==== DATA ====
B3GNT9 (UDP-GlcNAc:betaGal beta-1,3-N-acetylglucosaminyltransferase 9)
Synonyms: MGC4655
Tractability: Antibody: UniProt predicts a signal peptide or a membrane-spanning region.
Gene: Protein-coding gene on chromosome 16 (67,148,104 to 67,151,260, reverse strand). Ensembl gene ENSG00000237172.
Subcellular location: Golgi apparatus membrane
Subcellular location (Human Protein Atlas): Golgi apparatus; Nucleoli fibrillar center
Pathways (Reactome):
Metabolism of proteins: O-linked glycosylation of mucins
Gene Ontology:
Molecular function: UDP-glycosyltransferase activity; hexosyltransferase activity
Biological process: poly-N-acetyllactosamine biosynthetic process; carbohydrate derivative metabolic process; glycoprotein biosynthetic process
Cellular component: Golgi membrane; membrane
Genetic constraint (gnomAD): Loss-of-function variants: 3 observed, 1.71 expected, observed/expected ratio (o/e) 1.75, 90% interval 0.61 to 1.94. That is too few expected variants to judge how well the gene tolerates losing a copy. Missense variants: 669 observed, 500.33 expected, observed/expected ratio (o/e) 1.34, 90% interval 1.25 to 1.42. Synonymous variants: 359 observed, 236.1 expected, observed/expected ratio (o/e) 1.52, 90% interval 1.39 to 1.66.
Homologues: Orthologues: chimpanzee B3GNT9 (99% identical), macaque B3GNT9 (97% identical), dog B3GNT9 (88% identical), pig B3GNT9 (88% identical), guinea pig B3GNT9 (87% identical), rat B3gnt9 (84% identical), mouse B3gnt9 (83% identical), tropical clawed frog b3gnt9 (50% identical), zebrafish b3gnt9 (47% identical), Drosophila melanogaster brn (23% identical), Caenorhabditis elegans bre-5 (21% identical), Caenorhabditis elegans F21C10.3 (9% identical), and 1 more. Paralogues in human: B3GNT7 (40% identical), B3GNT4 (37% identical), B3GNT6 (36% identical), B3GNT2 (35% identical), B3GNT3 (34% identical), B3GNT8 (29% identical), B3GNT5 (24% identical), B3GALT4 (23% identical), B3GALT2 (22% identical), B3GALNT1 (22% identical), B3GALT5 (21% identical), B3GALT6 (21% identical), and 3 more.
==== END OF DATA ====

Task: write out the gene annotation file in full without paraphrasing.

B3GNT9 (UDP-GlcNAc:betaGal beta-1,3-N-acetylglucosaminyltransferase 9)
Synonyms: MGC4655
Tractability: Antibody: UniProt predicts a signal peptide or a membrane-spanning region.
Gene: Protein-coding gene on chromosome 16 (67,148,104 to 67,151,260, reverse strand). Ensembl gene ENSG00000237172.
Subcellular location: Golgi apparatus membrane
Subcellular location (Human Protein Atlas): Golgi apparatus; Nucleoli fibrillar center
Pathways (Reactome):
Metabolism of proteins: O-linked glycosylation of mucins
Gene Ontology:
Molecular function: UDP-glycosyltransferase activity; hexosyltransferase activity
Biological process: poly-N-acetyllactosamine biosynthetic process; carbohydrate derivative metabolic process; glycoprotein biosynthetic process
Cellular component: Golgi membrane; membrane
Genetic constraint (gnomAD): Loss-of-function variants: 3 observed, 1.71 expected, observed/expected ratio (o/e) 1.75, 90% interval 0.61 to 1.94. That is too few expected variants to judge how well the gene tolerates losing a copy. Missense variants: 669 observed, 500.33 expected, observed/expected ratio (o/e) 1.34, 90% interval 1.25 to 1.42. Synonymous variants: 359 observed, 236.1 expected, observed/expected ratio (o/e) 1.52, 90% interval 1.39 to 1.66.
Homologues: Orthologues: chimpanzee B3GNT9 (99% identical), macaque B3GNT9 (97% identical), dog B3GNT9 (88% identical), pig B3GNT9 (88% identical), guinea pig B3GNT9 (87% identical), rat B3gnt9 (84% identical), mouse B3gnt9 (83% identical), tropical clawed frog b3gnt9 (50% identical), zebrafish b3gnt9 (47% identical), Drosophila melanogaster brn (23% identical), Caenorhabditis elegans bre-5 (21% identical), Caenorhabditis elegans F21C10.3 (9% identical), and 1 more. Paralogues in human: B3GNT7 (40% identical), B3GNT4 (37% identical), B3GNT6 (36% identical), B3GNT2 (35% identical), B3GNT3 (34% identical), B3GNT8 (29% identical), B3GNT5 (24% identical), B3GALT4 (23% identical), B3GALT2 (22% identical), B3GALNT1 (22% identical), B3GALT5 (21% identical), B3GALT6 (21% identical), and 3 more.